Publication number | US20070005639 A1 |

Publication type | Application |

Application number | US 11/170,033 |

Publication date | Jan 4, 2007 |

Filing date | Jun 29, 2005 |

Priority date | Jun 29, 2005 |

Also published as | DE602006016043D1, EP1739580A1, EP1739580B1, US7630977 |

Publication number | 11170033, 170033, US 2007/0005639 A1, US 2007/005639 A1, US 20070005639 A1, US 20070005639A1, US 2007005639 A1, US 2007005639A1, US-A1-20070005639, US-A1-2007005639, US2007/0005639A1, US2007/005639A1, US20070005639 A1, US20070005639A1, US2007005639 A1, US2007005639A1 |

Inventors | Eric Gaussier, Jean-Michel Renders, Cyril Goutte, Caroline Privault |

Original Assignee | Xerox Corporation |

Export Citation | BiBTeX, EndNote, RefMan |

Patent Citations (8), Referenced by (69), Classifications (11), Legal Events (2) | |

External Links: USPTO, USPTO Assignment, Espacenet | |

US 20070005639 A1

Abstract

In categorizing an object respective to at least two categorization dimensions each defined by a plurality of categories, a probability value indicative of the object is determined for each category of each categorization dimension. A categorization label for the object is selected respective to each categorization dimension based on (i) the determined probability values of the categories of that categorization dimension and (ii) the determined probability values of categories of at least one other of the at least two categorization dimensions.

Claims(21)

determining a probability value indicative of the object for each category of each categorization dimension; and

selecting a categorization label for the object respective to each categorization dimension based on (i) the determined probability values of the categories of that categorization dimension and (ii) the determined probability values of categories of at least one other of the at least two categorization dimensions.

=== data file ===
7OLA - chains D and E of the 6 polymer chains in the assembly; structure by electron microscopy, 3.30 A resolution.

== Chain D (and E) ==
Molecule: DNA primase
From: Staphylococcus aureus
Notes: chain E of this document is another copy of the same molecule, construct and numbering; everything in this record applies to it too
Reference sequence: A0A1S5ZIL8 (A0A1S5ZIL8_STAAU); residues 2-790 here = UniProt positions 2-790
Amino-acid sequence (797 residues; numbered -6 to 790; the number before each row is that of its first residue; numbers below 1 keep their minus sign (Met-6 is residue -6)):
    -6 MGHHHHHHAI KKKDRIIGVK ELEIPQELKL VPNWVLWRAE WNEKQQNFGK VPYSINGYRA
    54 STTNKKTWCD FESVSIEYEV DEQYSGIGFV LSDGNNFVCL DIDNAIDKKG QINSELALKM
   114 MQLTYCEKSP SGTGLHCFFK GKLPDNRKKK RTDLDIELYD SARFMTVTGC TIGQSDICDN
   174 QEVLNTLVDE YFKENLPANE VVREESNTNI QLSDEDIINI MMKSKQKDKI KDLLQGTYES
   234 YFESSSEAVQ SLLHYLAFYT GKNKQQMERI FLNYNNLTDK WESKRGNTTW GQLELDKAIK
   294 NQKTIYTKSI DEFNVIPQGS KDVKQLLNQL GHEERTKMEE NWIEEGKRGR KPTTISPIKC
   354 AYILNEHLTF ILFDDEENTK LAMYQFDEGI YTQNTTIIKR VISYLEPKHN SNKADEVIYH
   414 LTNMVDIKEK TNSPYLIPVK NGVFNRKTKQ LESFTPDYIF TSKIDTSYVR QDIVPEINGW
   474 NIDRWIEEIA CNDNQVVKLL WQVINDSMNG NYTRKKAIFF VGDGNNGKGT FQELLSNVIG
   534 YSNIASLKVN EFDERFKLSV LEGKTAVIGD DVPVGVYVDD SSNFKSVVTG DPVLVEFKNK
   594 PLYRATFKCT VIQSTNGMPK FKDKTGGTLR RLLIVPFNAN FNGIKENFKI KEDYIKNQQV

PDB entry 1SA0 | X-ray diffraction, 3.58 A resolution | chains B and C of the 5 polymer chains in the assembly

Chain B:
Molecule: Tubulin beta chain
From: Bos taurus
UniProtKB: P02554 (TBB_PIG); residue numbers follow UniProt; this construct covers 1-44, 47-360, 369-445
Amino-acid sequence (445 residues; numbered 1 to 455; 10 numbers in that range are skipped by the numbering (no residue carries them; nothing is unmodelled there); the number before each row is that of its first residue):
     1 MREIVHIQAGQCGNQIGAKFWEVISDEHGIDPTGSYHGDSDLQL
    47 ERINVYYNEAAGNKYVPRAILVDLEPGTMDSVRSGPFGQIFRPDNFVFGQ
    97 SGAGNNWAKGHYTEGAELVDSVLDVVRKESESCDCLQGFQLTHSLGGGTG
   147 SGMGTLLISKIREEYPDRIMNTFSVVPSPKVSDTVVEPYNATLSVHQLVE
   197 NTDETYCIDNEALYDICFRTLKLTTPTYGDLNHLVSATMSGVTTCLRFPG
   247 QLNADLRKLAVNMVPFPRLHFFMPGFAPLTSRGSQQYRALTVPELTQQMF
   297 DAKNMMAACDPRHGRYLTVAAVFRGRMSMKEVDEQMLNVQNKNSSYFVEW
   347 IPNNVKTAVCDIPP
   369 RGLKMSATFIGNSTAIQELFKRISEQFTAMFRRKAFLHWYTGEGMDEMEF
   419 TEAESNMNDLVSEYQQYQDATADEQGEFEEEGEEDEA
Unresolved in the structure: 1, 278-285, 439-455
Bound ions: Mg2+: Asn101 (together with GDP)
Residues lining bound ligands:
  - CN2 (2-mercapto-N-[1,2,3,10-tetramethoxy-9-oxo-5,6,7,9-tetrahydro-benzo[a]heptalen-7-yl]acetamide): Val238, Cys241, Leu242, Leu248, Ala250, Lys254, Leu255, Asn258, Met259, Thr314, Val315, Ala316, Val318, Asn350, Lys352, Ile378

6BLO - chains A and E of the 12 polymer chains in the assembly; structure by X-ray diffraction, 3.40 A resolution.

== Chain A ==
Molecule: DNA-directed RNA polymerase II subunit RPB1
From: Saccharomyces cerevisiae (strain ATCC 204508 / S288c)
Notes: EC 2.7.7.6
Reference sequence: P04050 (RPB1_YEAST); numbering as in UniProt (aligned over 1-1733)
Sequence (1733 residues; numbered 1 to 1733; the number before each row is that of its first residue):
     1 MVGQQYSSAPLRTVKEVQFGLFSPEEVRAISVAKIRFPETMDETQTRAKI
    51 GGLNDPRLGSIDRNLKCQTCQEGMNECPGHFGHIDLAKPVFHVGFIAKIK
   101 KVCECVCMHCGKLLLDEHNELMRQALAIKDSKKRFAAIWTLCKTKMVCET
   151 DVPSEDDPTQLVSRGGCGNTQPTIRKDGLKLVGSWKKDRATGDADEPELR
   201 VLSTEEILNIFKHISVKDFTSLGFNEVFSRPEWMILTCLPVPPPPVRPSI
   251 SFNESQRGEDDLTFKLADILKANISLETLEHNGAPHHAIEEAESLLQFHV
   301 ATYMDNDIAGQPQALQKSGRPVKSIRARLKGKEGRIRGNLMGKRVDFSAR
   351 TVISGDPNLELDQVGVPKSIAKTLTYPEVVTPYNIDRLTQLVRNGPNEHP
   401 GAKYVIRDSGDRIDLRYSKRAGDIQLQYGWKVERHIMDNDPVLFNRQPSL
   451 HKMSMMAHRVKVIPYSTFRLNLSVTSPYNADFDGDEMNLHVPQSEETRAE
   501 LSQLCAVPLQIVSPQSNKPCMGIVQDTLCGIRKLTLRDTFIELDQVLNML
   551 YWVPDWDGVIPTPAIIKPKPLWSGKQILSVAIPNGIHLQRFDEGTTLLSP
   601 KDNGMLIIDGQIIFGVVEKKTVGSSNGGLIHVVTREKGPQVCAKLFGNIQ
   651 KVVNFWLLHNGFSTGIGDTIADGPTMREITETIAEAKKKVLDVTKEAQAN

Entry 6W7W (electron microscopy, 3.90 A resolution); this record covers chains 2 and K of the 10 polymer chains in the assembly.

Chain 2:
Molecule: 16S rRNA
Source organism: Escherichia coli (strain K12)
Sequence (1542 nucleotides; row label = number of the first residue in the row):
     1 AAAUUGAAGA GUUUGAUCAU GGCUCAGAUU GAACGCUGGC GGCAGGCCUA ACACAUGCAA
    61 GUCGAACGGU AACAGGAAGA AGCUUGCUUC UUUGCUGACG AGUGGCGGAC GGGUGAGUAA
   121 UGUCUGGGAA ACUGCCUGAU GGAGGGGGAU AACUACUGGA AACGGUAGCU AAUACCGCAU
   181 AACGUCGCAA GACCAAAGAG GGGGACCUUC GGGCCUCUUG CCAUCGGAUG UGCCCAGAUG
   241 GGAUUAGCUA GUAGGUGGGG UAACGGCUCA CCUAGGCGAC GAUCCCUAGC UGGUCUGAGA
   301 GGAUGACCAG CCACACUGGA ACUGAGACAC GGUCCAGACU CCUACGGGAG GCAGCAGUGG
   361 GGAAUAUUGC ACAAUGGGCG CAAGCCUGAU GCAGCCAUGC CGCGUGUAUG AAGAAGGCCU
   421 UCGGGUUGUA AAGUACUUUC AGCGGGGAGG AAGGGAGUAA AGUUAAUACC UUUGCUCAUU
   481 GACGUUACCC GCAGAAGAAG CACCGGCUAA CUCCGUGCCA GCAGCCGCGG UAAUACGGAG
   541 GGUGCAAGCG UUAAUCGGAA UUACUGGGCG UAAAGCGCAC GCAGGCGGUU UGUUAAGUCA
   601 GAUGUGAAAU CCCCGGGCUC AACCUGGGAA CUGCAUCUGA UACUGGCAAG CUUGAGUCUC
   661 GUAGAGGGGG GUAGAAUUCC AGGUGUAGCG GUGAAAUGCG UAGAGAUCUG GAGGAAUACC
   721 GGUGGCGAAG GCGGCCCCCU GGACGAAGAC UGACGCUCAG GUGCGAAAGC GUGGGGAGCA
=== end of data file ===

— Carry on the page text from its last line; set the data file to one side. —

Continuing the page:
for each categorization dimension, evaluating respective to the object a categorization model corresponding to that categorization dimension to determine the probability values for each category of that categorization dimension.

weighting the probability values of the categories of the first categorization dimension based on the probability values of the categories of the second categorization dimension to produce weighted probability values for the categories of the first categorization dimension;

weighting the probability values of the categories of the second categorization dimension based on the probability values of the categories of the first categorization dimension to produce weighted probability values for the categories of the second categorization dimension;

selecting the label respective to the first categorization dimension based on the weighted probability values for categories of the first categorization dimension; and

selecting the label respective to the second categorization dimension based on the weighted probability values for categories of the second categorization dimension.

weighting the probability values of selected categories of at least one selected categorization dimension based on the probability values of interdependent categories of at least one other categorization dimension to produce weighted probability values for the selected categories; and

selecting the label respective to the at least one selected categorization dimension based on the weighted probability values.

determining interdependency weighting factors for ordered pairs of categories, each ordered pair of categories including (i) one of the selected categories of the at least one selected categorization dimension, and (ii) one of the interdependent categories of the at least one other categorization dimension.

optimizing the interdependency weighting factors for the ordered pairs of categories respective to a set of training objects.